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Democracy wins in Venezuela, loses in Russia

By John C. Bersia

Two ballot-box disappointments had loomed in recent days: a vote in support of proposed constitutional changes in Venezuela and Russian parliamentary elections in favor of President Vladimir Putin. Fortunately, only one of them turned out badly — Moscow’s. Venezuelans won, for now.

Against significant odds, the people of Venezuela managed to muster enough support to beat back President Hugo Chavez’s incremental coup that he had poorly disguised as constitutional reform. Under Chavez’s plan, he would have been allowed to run for re-election indefinitely, crack down on civil liberties in emergencies, gag the news media and engage in other excesses.

Venezuelans — including a fair number of former Chavez followers — saw through his ploy, however, and set a sterling example of democracy. But they should not let their guard down for one second. Chavez will be at it again; indeed, he has promised to do precisely that, as he continues his Terminator-like search to acquire additional power.

He is not invincible, though. The weekend’s vote offered stunning evidence of Chavez’s vulnerability. He suffered a significant electoral defeat for the first time during his presidency, despite his ability to manipulate the system. Although a tough battle lies ahead, it is realistic to begin thinking of Venezuela after Chavez. The key will be for Venezuelans to keep up the pressure and respond to any new signs of attempted power grabs with immediate, loud, public protests.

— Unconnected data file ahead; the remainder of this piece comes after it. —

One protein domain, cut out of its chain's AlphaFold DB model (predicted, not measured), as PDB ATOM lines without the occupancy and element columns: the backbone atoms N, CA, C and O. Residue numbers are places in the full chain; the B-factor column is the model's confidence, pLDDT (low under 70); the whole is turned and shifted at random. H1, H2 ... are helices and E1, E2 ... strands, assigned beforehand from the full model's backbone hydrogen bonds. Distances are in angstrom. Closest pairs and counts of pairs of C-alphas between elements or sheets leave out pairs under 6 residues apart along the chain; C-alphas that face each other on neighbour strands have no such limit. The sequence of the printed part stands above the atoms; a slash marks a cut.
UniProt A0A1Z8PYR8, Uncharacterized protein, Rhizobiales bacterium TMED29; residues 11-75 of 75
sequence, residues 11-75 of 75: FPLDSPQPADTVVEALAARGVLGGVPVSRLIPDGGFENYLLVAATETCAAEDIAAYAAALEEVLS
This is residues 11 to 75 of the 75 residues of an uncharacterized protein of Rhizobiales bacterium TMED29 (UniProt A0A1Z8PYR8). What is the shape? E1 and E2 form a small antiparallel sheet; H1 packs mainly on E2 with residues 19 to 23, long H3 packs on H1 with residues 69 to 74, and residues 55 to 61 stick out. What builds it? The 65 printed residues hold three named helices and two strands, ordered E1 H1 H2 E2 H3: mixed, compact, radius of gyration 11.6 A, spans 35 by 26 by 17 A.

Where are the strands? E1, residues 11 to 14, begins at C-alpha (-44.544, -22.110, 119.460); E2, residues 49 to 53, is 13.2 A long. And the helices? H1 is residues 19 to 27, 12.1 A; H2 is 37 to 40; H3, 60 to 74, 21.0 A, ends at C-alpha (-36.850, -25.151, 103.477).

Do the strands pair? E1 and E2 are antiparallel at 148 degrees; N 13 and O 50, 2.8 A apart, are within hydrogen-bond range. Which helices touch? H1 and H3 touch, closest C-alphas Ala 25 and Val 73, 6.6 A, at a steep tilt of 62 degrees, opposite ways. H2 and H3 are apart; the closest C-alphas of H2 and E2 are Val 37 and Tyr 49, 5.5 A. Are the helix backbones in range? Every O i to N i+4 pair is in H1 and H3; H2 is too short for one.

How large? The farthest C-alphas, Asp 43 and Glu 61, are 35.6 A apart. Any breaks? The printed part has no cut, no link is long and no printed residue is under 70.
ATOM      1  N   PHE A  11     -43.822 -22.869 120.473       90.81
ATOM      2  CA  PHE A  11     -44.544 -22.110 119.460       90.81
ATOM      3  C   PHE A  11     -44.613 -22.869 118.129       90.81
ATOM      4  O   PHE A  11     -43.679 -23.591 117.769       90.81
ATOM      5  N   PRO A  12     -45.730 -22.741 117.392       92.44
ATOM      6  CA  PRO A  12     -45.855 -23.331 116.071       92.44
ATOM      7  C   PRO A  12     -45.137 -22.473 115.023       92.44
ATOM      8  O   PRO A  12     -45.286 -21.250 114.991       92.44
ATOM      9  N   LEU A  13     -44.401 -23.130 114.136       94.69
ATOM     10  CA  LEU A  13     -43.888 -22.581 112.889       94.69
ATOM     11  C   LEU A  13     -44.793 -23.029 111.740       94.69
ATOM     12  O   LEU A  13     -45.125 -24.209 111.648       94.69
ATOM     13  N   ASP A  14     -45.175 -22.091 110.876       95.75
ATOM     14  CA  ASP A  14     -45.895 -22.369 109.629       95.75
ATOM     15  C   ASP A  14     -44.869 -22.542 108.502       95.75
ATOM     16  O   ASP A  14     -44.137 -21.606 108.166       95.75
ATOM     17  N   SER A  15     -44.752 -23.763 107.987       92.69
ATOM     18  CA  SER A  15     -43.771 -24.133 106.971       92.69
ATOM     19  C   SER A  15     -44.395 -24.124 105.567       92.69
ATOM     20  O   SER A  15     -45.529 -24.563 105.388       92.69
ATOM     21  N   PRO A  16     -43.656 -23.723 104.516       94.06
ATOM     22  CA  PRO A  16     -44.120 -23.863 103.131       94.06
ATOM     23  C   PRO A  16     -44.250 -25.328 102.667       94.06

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Meanwhile, Russians have moved in the opposite direction. Their leader, Putin, harbors ambitions similar to those of Chavez. Relishing the might that flows through his fingers, Putin cannot bear to lose it. There is just one problem — a restriction on his ability to seek a third consecutive term as president. To circumvent that obstacle, he had urged voters to support his party in large numbers in the weekend’s parliamentary elections, believing that victory would grant him an ongoing "moral right" to exert influence.

Well, they did, handing Putin’s party and its allies a sweeping victory, albeit amid charges of widespread and unprecedented vote-rigging. Indications of irregularities were not simply the sore-loser opinions of opposition parties. The Organization for Security and Cooperation in Europe, for example, canceled its plans to observe the vote because of excessive restrictions.

That sorry outcome is far from the experience that most Russians had begun to dream about after the fall of the Soviet Union. In the early days, Moscow’s democracy was vibrant and inspiring. But it quickly entered into a dangerous slide that Putin has accelerated.

The future of Russia will be ill-served by a system that continues to take on characteristics similar to the one that it replaced. Sadly, most Russians appear content with their diminishing say. Many eagerly echoed Putin before the election, as he stirred up fears of foreigners he called "jackals" meddling in Russian politics.

The "jackals" to which Putin made reference are surely around. Pity that so many of them skulk inside and receive their orders from the Kremlin, while another variety behaves similarly at the heels of Chavez and his cohorts.

John C. Bersia, who won a Pulitzer Prize in editorial writing for the Orlando Sentinel in 2000, is the special assistant to the president for global perspectives at the University of Central Florida. Respond at news@postbulletin.com.

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